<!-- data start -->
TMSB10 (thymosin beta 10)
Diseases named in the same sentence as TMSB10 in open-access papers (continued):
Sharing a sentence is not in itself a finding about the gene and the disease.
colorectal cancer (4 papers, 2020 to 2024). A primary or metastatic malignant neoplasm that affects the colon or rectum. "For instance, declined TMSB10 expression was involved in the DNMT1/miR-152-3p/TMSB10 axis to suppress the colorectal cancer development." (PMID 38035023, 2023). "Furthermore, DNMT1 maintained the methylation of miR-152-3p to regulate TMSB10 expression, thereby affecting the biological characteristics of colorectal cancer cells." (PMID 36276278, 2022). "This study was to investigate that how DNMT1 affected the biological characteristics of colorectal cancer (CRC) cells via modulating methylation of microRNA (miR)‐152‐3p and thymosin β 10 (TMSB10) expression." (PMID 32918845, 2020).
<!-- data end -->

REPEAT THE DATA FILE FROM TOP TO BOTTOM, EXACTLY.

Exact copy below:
TMSB10 (thymosin beta 10)
Diseases named in the same sentence as TMSB10 in open-access papers (continued):
Sharing a sentence is not in itself a finding about the gene and the disease.
colorectal cancer (4 papers, 2020 to 2024). A primary or metastatic malignant neoplasm that affects the colon or rectum. "For instance, declined TMSB10 expression was involved in the DNMT1/miR-152-3p/TMSB10 axis to suppress the colorectal cancer development." (PMID 38035023, 2023). "Furthermore, DNMT1 maintained the methylation of miR-152-3p to regulate TMSB10 expression, thereby affecting the biological characteristics of colorectal cancer cells." (PMID 36276278, 2022). "This study was to investigate that how DNMT1 affected the biological characteristics of colorectal cancer (CRC) cells via modulating methylation of microRNA (miR)‐152‐3p and thymosin β 10 (TMSB10) expression." (PMID 32918845, 2020).